Page images

it must have been for “ the Most High and Mighty Prince JAMES, by the Grace of God King of Great Britain, France, and Ireland, Defender of the Faith," &c. (according to the pompous title he bore, under whose inspection our common Bible was translated,) to introduce, if possible, such kind of faith as would keep his subjects in the greatest fear imaginable, that with the more ease he might support his Crown; i. e. by making the monarchical and ecclesiastical powers unite and combine together; I say, let these things be well considered, and neither the literal nor the mystical Babylon can easily be mistaken. Yet, rest assured, “ her plagues shall come in one day;" and none will either mourn or bewail her just judgment, although accompanied with great torments, except it be those who have made themselves rich by her merchandise, or who have “ drank of the wine of the wrath of her fornication.”-0, ye children of mystical Babylon, hearken, and be wise; “ Come out of her, that ye be not partakers of her sins, and that ye receive not of her plagues !"

The idea that God is filled with either wrath, anger, or hatred, towards any of his creatures, which the doctrine of endless misery supposes, is as contrary and foreign from the truth, as darkness is from light. It would be as consistent to suppose that our natural sun is capable of emitting cold and darkness, as it is to suppose that God is even subject to anger; that is, to any principle which is inconsistent with,

or opposed to, his own divine nature-LOVE. To say that God now hates any thing which he once loved, supposes a change in the Deity; which is not only inconsistent, but contrary to scripture. Whatever we can suppose, as now existing in man, whether natural pollution or actual transgression, which renders him obnoxious to the wrath of the Deity, must have been foreseen by him who secth the end from the beginning, and therefore must have had the same effect in his mind, even before creation, that it has now, or ever can have; and if these things render man an object of hatred now, why did they not render him an object of hatred from the beginning? Therefore, if there be any such thing as hatred in God now, that hatred was there from eternity, and was exercised towards the same objects that it is now, the very first moment those objects had a being; and no other principle has ever been exercised towards them, from that moment to the present, (from the same source,) but a principle of hatred! To clear the scriptures of divine truth from ideas so derogatory to the character of God, and to deliver the world from a doctrine so blasphemous in its nature, and pernicious in its consequences, nothing more is necessary than barely to define the word ogyn,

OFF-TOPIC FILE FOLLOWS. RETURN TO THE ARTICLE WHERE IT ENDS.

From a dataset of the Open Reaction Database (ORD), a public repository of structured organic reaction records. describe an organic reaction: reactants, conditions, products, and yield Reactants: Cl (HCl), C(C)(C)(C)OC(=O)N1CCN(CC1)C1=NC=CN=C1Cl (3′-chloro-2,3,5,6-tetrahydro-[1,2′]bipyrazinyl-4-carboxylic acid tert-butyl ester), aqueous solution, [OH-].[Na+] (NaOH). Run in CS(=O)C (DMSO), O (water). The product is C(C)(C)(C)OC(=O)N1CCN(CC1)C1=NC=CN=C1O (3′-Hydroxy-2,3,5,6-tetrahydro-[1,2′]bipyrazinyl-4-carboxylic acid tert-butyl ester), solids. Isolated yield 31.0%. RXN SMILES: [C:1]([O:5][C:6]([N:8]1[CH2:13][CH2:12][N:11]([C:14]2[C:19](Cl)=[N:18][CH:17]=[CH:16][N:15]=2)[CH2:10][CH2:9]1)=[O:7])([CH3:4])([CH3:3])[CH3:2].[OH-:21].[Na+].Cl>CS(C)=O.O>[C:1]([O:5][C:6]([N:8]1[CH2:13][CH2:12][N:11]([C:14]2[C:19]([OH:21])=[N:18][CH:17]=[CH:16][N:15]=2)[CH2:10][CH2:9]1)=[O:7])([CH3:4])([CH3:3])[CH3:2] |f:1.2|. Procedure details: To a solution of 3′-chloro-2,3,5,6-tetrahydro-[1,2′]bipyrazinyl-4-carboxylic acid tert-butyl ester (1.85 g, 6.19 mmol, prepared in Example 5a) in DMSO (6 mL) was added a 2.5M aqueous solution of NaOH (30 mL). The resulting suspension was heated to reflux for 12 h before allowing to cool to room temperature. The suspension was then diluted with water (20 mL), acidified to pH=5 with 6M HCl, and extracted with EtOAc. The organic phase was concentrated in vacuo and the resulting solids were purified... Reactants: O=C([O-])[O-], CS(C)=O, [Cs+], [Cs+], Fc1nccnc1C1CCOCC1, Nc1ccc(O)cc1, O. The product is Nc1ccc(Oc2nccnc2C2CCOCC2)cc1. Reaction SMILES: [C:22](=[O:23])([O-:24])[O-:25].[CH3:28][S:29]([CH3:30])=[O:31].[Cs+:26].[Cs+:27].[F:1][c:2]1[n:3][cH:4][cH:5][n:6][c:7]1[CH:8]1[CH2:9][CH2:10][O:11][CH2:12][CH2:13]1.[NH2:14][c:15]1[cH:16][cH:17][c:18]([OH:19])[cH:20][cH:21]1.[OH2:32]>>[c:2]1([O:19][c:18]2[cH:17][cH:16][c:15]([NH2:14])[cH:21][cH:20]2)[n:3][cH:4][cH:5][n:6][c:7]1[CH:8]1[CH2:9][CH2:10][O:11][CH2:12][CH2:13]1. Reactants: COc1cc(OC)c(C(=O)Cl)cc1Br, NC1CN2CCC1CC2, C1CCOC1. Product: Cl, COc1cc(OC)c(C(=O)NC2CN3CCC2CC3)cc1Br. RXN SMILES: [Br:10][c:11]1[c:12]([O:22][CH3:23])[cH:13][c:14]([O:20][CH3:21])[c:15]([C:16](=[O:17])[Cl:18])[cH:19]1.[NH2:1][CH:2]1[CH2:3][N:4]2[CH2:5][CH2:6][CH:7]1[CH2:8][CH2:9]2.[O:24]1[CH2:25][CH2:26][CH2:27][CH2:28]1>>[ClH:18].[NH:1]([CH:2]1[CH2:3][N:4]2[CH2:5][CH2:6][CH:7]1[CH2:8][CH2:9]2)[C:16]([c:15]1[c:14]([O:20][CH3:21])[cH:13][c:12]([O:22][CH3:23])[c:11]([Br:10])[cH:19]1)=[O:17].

which is the only word used in connexion with God, that is rendered wrath or anger. in the Greek Testament. Ogyn, animi inclinatio, an inclination of the mind or spirit; studium, an earnest endeavour after any thing, study, care, regard, concern, purpose, design, exercise, &c.

Now such being the definition of the Greek word oeun, as well as ira, anger, wrath, &c. there certainly was no necessity (and I doubt the propriety) of ever rendering the word wrath or anger, when applied to the Deity. When applied to man, it is admitted that ofyn may repre. sent the passion of anger, wrath, displeasure, &c. Why? Not because the word necessarily means so, but because man is subject to those passions : his mind may be so exercised as to be blown into a rage, or be inflamed with anger. But shall we say that God is subject to the like passions as we are? This would be contradicting other plain and positive texts of scripture. “Fury is not in me." Isa. xxvii. 4. “ I am the Lord, I change not; therefore ye sons of Jacob are not consumed.” Mal. iii. 6. But we should have no objection to the words wrath and anger, as applied to God, only let them be understood in a qualified sense, as in appearance only, and not representing a principle inconsistent with, and contradictory to, the nature of the Deity, which is LOVE. Therefore, when we read, “ God is angry with the wicked every day;" and also read, that “ anger resteth in the bosom of fools;" we cannot construe anger, in both passages, in the same sense ; as all would be shocked at the character such a construction gives the Almighty.